Sound familiar to anyone? Eh?

I do like the rundown, too. First choice, baptize in running water. So, a river or a stream, like Christ's Baptism in the Jordan. If you can't do that, then cold, standing water. If you can't get cold standing water, then warm (not heated, I assume, but just standing water, like a tub, perhaps). And if you can't do that, *then* you can pour. But *immersion* baptism is the first, second, and third choice.

So, really, that's all I have to say about that. I'm reading The Face Behind the Veil, now, which is a collection of brief stories about the lives of American Muslim women. So far, an enjoyable read. Most of the stories are 2 - 4 pages each, it seems.


  1. Our church does its baptisms in a mountain stream down the road. Which is why we are waiting until after Pascha to do it. :-)

  2. This sounds interesting, I might have to read it :)

  3. Enjoyed this. So you don't agree with baptism by immersion? :)

    The book you are reading now sounds like a good one. You read lots of good stuff.

  4. Veiled Glory,

    *glances at temperature gauge* I can't imagine why you'd wait... :)

    That actually sounds very nice, getting baptized in the stream...

  5. LK,

    Seriously, just go to the link I have in there. The entire text is there.

  6. Susanne,

    *quirks eyebrow at you in Spock-like fashion*

    I know you're having me on. :p

    It is a good book. I'll likely finish it tonight and do a little review.

  7. So can you explain why you don't like baptism by immersion? You don't get the impression this is what Jesus and the disciples did? Tell me yours or the Church's opinion whichever you prefer.

    Please. :)

  8. Susanne,

    I thought you were joking! :)

    I totally agree with baptism by immersion. That's what I was trying to point out, was that it was the practice of the Church from the beginning, following the example of Christ, but that, practically, provisions were made for when it wasn't possible.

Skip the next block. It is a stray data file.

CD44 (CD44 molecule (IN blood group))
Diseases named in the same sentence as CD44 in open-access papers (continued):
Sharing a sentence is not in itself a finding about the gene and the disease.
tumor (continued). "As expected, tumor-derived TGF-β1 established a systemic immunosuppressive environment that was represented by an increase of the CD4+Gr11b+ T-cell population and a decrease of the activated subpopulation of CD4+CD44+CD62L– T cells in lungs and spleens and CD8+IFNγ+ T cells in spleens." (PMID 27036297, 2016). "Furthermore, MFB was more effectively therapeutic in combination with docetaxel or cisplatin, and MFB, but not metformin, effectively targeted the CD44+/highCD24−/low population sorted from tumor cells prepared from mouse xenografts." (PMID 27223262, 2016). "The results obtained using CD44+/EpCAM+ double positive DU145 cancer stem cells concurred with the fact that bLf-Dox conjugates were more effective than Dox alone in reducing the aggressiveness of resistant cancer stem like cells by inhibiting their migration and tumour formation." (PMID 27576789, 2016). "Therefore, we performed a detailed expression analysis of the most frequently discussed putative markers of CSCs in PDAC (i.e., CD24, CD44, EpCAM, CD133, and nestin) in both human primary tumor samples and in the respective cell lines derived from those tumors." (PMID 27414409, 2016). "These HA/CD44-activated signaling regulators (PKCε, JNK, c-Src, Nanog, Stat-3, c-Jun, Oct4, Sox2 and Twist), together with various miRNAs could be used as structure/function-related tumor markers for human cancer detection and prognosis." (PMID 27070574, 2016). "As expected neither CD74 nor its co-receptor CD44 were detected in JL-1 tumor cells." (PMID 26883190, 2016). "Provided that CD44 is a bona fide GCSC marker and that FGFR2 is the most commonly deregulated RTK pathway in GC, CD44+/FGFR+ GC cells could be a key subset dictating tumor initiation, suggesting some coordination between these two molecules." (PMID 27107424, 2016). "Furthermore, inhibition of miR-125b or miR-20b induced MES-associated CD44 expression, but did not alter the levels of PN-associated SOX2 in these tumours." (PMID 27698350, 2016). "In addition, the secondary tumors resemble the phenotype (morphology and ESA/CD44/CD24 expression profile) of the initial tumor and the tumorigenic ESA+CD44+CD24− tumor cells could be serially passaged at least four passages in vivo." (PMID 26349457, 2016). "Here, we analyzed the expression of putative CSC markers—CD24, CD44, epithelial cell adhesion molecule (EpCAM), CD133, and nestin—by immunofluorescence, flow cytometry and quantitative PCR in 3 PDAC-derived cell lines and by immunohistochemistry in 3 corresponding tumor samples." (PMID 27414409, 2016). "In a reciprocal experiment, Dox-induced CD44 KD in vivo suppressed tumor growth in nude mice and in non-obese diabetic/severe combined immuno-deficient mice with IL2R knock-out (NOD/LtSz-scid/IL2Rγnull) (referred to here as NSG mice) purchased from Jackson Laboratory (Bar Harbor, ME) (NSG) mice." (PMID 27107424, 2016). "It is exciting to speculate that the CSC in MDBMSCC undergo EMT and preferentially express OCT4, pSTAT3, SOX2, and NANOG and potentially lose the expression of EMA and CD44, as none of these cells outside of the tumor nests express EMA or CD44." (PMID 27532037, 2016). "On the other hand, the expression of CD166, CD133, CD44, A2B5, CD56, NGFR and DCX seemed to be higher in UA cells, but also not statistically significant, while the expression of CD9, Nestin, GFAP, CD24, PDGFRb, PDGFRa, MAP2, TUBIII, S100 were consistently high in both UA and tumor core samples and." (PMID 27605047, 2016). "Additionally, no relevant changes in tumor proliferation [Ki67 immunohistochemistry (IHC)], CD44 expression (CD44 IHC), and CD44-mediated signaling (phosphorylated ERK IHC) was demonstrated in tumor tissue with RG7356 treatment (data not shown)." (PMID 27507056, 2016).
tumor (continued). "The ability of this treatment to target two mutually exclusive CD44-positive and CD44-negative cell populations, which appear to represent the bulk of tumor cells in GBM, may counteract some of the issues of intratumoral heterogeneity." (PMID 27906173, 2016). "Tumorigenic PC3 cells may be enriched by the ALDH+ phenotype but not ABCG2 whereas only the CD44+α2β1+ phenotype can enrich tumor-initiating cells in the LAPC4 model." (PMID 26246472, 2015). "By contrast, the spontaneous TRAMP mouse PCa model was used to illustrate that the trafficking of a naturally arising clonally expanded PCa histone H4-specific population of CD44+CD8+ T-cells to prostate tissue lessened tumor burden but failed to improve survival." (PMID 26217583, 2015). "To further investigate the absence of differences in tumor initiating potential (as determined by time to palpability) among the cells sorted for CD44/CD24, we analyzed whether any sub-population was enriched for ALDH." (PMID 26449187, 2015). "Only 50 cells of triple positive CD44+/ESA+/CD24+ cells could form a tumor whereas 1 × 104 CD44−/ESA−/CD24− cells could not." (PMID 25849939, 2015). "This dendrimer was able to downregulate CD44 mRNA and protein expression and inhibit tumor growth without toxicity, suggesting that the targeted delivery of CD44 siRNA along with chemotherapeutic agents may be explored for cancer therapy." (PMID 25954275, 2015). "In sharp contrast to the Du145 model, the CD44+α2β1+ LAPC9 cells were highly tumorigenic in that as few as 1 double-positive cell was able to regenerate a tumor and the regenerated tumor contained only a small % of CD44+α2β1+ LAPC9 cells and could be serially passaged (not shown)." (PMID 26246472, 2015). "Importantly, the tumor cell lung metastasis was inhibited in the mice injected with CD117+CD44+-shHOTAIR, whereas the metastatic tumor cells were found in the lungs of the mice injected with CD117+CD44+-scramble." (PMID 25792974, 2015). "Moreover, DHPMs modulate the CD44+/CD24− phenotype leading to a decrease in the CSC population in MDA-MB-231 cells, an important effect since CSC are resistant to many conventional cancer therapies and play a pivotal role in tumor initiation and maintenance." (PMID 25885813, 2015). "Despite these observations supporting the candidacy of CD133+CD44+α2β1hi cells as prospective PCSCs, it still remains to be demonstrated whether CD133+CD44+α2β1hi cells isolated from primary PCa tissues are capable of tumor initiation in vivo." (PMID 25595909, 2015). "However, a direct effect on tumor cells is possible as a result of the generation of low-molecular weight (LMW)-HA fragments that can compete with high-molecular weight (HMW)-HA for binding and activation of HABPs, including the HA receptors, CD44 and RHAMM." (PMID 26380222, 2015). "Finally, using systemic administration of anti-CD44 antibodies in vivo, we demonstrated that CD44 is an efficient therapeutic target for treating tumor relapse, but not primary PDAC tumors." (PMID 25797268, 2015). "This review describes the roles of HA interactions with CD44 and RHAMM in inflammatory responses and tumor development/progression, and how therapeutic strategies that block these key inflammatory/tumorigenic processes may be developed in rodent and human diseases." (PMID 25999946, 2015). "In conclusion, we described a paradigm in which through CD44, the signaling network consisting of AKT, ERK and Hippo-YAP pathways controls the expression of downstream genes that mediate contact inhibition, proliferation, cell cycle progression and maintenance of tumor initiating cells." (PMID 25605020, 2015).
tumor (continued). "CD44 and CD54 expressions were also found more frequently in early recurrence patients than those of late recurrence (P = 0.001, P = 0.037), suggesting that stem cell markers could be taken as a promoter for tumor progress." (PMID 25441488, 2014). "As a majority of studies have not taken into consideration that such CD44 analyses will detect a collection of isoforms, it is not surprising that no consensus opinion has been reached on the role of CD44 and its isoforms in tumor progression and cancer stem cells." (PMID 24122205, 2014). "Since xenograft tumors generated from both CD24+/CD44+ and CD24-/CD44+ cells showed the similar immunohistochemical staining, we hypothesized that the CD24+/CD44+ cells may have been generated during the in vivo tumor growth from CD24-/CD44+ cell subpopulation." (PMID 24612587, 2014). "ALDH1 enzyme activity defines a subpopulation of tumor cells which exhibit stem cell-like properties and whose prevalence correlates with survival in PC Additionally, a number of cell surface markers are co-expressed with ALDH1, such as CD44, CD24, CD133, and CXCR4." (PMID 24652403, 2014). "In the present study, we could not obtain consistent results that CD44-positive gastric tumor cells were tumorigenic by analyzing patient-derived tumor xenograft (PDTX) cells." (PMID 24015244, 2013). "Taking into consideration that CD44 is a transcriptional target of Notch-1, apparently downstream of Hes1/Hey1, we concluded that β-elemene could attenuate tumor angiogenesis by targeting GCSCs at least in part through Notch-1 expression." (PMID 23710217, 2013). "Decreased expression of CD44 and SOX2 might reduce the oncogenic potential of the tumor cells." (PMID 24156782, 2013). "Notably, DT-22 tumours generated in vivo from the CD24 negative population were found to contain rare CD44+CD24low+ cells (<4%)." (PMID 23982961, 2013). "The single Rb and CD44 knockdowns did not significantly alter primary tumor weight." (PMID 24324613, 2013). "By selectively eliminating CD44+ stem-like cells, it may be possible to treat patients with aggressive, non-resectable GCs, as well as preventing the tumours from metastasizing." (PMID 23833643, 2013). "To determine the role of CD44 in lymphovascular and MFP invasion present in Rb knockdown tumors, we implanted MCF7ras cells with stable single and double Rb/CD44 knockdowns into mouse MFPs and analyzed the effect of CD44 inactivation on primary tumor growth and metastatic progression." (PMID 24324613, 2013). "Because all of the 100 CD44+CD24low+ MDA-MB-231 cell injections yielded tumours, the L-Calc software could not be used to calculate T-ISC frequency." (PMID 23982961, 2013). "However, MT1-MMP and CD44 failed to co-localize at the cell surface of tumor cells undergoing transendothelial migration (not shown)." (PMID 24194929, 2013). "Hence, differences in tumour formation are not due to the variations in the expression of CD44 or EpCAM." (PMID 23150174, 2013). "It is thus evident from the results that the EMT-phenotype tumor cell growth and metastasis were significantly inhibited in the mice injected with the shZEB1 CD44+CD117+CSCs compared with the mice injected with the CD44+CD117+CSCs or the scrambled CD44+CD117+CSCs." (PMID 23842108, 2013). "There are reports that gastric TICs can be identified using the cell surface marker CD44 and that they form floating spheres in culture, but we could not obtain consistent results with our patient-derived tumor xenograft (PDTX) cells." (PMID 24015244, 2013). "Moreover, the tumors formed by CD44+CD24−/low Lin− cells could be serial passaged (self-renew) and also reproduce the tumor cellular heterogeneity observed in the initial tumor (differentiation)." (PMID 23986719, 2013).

9. Ahhhhh, I see. I see. I thought you were against it and really wanted to know why. Thanks for the explanation. It's great having Catholic friends so I can learn from them directly. :)

  10. Happy to be of help. :)

    The Catholic Church teaches that for a baptism to be valid it must use water (immersion or pouring is considered valid, though most Catholic baptisms happen through pouring) and use the Trinitarian Formula - 'I baptize you in the Name of the Father, and the Son, and the Holy Spirit.' So they'll 'take' any converts baptism if it's done properly, since the belief is that you can only be baptized once. Any convert who wasn't baptized thusly, or where there's a question, has to be baptized before being received into the Church.

  11. That's so interesting. I wrongly assumed all these years they *didn't agree with* baptism by immersion so I'm glad to be set straight on that. :)

    All the baptisms that I'm familiar with are with the Trinitarian Formula that you mentioned. There is at least one group - Brethren, I think - that actually dunks people three times -- one for each (Father, Son, Holy Spirit.)

    Thanks for the info!